Ever since Nvidia announced its new Turing architecture and subsequent RTX range of cards last year, gamers have been debating whether the upgrade is worth the spend – especially if you have a GTX 1070 or GTX 1080 based graphics card. Until the launch of the RTX 2060 earlier this year, that answer would have been an unequivocal no.
In January Nvidia launched the RTX 2060, the fourth product based on its Turing architecture and the lowest specs in the RTX range. This card follows hot on the heels of the RTX 2070 and 2080 which launched late last year and didn’t meet the hype that Nvidia expected. The reality is that the RTX 2070 and 2080 were just too expensive for most gamers to justify as an upgrade. At around R12,000 for a base RTX 2070 to well over R20,000 for the RTX 2080Ti, these were more than double the price of the GTX 1070 and 1080 cards at launch.
With the launch of the RTX 2060, Nvidia finally had the opportunity to win over fans who were holding off on an upgrade. This is because these cards start at just over R7,000 and even though it’s the “entry” model in the range, its performance is well on par – and in some cases better – than its price-for-price competitor, the Geforce GTX 1070.
With that in mind, I was excited to see what the RTX 2060 could do and I was eager to pit it against my GeForce 1070Ti – a card that since launch has offered great value for money. As it so happened, the team at Asus South Africa received and graciously sent over the ROG Strix GeForce RTX 2060 with 6GB of GDDR6 memory for review.
It should be noted that the ROG Strix GeForce RTX 2060 OC Edition is not a reference designed RTX 2060 graphics card. It’s Asus’s overclocked version which features a few nifty features over the standard version. It also costs a few hundred rands more but as you’ll see in this review, it’s a worthy premium over the standard version.
In terms of its physical appearance, the Asus ROG Strix GeForce RTX 2060 OC Edition is a big graphics card, and you might actually need to get some support brackets to keep this one in place. There are three fans and a massive heat spreader that covers this card and sadly, no overly emphasised RGB lighting. Instead, only a few spots on the card will flash a colour scheme of your choice.
In terms of noise, you have a few options to configure but in all honesty, you don’t really need to tinker too much – this card runs very quietly, even under load. There are two settings you can select via its dual Bios system to enable either a quieter or cooler running card. The latter is called Quiet mode and will spin down and even stop the fans entirely when the card is not under load. Switching to Performance mode, the fans will spin constantly to ensure it stays as cool as possible.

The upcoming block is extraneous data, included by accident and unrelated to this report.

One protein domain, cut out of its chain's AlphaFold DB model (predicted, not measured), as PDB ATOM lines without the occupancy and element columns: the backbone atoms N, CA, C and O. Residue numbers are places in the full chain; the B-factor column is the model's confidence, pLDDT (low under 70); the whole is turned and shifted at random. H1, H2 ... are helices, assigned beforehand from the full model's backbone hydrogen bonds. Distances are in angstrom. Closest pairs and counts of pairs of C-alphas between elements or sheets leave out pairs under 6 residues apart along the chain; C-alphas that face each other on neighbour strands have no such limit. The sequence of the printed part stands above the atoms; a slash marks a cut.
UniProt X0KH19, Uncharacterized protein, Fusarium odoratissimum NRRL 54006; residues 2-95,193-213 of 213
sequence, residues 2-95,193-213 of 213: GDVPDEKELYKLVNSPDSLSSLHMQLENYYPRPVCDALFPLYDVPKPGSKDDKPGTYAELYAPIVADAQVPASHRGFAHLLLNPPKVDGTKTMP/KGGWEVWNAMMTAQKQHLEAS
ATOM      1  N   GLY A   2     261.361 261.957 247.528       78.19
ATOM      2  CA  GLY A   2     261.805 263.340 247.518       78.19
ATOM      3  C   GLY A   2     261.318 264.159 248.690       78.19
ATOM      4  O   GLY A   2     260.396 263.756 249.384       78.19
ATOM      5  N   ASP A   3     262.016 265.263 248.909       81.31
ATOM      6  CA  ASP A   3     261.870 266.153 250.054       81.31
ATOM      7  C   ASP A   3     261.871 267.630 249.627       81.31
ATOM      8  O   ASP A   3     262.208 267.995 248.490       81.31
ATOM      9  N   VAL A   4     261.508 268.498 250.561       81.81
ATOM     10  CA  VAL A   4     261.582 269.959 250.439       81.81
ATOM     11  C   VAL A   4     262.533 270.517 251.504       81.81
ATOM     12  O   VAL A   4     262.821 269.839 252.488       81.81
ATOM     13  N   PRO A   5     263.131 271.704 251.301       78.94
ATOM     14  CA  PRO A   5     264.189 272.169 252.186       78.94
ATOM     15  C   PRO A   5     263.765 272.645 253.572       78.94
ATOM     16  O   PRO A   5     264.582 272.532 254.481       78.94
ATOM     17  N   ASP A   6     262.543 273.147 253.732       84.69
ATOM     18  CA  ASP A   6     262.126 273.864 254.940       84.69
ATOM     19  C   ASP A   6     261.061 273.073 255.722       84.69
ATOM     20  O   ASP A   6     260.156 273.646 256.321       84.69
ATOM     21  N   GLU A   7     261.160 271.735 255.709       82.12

The large heat spreader and triple fan setup rival even some high-end cards, and that’s because the Asus ROG Strix GeForce RTX 2060 OC Edition is, as its name implies, overclocked out of the box. The Nvidia reference design for this graphics card runs at 1680MHz, and Asus has upped this to 1830MHz for this version of their card. You can further overclock this card using Asus’s handy GPU Tweak II software. I managed to get it stable at just under 2GHz but to be honest, the factory overclocked setting is more than sufficient for most gamers (but it’s fun to push your graphics card, especially when the manufacturer enables it).
Looking at where things really matter, this card’s game and benchmark performances were on point. In terms of gaming, the ray-tracing enabled features are pretty nice but we still need to see games make better use of this feature. In Battlefield V the ray-tracing looks great but it does have some impact on card performance, a penalty I can live with for now. The card ran solid with the Freesync enabled Alienware AW2518HF 25-inch 244Hz gaming monitor and if you’ve not yet experienced adaptive framerates within gaming, you’re missing out.
Looking at the synthetic benchmark, I ran tests using my test rig featuring an Intel Core i5-8600k processor with 32GB or RAM on the MSI Z370 Gaming M5 motherboard. Running 3DMark Timespy with the GeForce 1070Ti for comparison, this card delivered a score of 6533. Replacing the graphics card with the Asus ROG Strix GeForce RTX 2060 OC Edition yielded a much better score of 7487. Considering these cards are similarly priced, that’s a very decent improvement. Not surprisingly I was also able to comfortably push the graphics capabilities of games like Battlefield V and PUBG further than I could with the GeForce 1070Ti.
From a value-for-money point of the view, the Asus ROG Strix GeForce RTX 2060 is certainly up there with the best of them and for a gamer like me whose PC sits just in the mid-range department, this graphics card offers the perfect upgrade path for me to get into ray-tracing.
Nvidia finally released an RTX based graphics card for your average PC gamer. Coming in at a price point that’s nearly half of last year’s RTX cards, there's a lot to be happy about. Looking at its performance, this card is superb and offers everything you could want to play today’s latest AAA titles without too much effort. Should you sell your 1070ti or older and get one of these? Absolutely.
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